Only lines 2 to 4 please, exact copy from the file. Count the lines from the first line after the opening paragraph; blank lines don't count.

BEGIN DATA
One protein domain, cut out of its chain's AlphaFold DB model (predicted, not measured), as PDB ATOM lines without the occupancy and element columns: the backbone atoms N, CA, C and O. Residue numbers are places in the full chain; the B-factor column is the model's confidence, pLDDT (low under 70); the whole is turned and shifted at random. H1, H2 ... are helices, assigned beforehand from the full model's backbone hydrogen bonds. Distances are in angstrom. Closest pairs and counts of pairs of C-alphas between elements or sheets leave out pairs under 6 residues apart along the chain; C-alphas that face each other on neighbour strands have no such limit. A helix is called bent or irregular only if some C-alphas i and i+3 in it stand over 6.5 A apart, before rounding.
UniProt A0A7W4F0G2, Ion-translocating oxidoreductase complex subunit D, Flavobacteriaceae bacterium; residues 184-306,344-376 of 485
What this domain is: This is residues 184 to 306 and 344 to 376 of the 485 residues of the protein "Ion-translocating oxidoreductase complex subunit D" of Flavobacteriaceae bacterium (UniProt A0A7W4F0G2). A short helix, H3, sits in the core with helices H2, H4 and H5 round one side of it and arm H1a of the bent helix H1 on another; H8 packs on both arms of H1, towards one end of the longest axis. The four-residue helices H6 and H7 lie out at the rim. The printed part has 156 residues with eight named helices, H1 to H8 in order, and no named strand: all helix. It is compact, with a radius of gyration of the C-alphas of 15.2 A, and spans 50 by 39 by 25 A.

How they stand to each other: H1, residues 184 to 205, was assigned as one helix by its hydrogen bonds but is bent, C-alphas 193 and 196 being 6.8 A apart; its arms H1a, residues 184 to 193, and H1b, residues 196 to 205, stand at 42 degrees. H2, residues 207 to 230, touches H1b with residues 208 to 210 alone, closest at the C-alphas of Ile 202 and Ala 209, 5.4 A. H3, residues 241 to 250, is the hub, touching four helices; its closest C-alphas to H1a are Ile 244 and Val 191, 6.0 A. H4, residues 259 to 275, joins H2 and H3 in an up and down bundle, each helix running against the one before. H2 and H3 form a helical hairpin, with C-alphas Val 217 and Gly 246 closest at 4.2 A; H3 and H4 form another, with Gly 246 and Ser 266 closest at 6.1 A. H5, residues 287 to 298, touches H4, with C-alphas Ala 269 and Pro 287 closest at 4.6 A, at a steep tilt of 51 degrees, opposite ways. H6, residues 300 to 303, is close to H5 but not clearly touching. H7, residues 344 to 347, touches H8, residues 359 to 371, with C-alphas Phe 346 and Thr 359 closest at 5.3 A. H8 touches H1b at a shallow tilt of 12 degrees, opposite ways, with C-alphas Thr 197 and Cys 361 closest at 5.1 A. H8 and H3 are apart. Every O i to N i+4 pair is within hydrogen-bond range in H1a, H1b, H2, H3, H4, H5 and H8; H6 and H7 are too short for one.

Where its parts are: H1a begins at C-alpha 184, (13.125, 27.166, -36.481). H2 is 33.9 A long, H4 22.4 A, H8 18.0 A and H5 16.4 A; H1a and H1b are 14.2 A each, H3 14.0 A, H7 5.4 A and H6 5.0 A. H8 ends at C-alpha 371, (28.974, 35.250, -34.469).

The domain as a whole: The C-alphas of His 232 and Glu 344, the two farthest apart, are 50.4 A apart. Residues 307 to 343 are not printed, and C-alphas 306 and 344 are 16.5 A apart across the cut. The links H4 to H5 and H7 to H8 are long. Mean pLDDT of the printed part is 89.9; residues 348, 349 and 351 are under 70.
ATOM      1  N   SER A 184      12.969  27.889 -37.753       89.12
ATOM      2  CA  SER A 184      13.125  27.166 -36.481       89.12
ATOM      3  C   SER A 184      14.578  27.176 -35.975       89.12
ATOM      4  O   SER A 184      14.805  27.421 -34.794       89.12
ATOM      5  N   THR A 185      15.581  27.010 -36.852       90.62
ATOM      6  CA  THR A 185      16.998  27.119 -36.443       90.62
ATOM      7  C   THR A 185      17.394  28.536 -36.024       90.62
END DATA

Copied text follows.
What this domain is: This is residues 184 to 306 and 344 to 376 of the 485 residues of the protein "Ion-translocating oxidoreductase complex subunit D" of Flavobacteriaceae bacterium (UniProt A0A7W4F0G2). A short helix, H3, sits in the core with helices H2, H4 and H5 round one side of it and arm H1a of the bent helix H1 on another; H8 packs on both arms of H1, towards one end of the longest axis. The four-residue helices H6 and H7 lie out at the rim. The printed part has 156 residues with eight named helices, H1 to H8 in order, and no named strand: all helix. It is compact, with a radius of gyration of the C-alphas of 15.2 A, and spans 50 by 39 by 25 A.

How they stand to each other: H1, residues 184 to 205, was assigned as one helix by its hydrogen bonds but is bent, C-alphas 193 and 196 being 6.8 A apart; its arms H1a, residues 184 to 193, and H1b, residues 196 to 205, stand at 42 degrees. H2, residues 207 to 230, touches H1b with residues 208 to 210 alone, closest at the C-alphas of Ile 202 and Ala 209, 5.4 A. H3, residues 241 to 250, is the hub, touching four helices; its closest C-alphas to H1a are Ile 244 and Val 191, 6.0 A. H4, residues 259 to 275, joins H2 and H3 in an up and down bundle, each helix running against the one before. H2 and H3 form a helical hairpin, with C-alphas Val 217 and Gly 246 closest at 4.2 A; H3 and H4 form another, with Gly 246 and Ser 266 closest at 6.1 A. H5, residues 287 to 298, touches H4, with C-alphas Ala 269 and Pro 287 closest at 4.6 A, at a steep tilt of 51 degrees, opposite ways. H6, residues 300 to 303, is close to H5 but not clearly touching. H7, residues 344 to 347, touches H8, residues 359 to 371, with C-alphas Phe 346 and Thr 359 closest at 5.3 A. H8 touches H1b at a shallow tilt of 12 degrees, opposite ways, with C-alphas Thr 197 and Cys 361 closest at 5.1 A. H8 and H3 are apart. Every O i to N i+4 pair is within hydrogen-bond range in H1a, H1b, H2, H3, H4, H5 and H8; H6 and H7 are too short for one.

Where its parts are: H1a begins at C-alpha 184, (13.125, 27.166, -36.481). H2 is 33.9 A long, H4 22.4 A, H8 18.0 A and H5 16.4 A; H1a and H1b are 14.2 A each, H3 14.0 A, H7 5.4 A and H6 5.0 A. H8 ends at C-alpha 371, (28.974, 35.250, -34.469).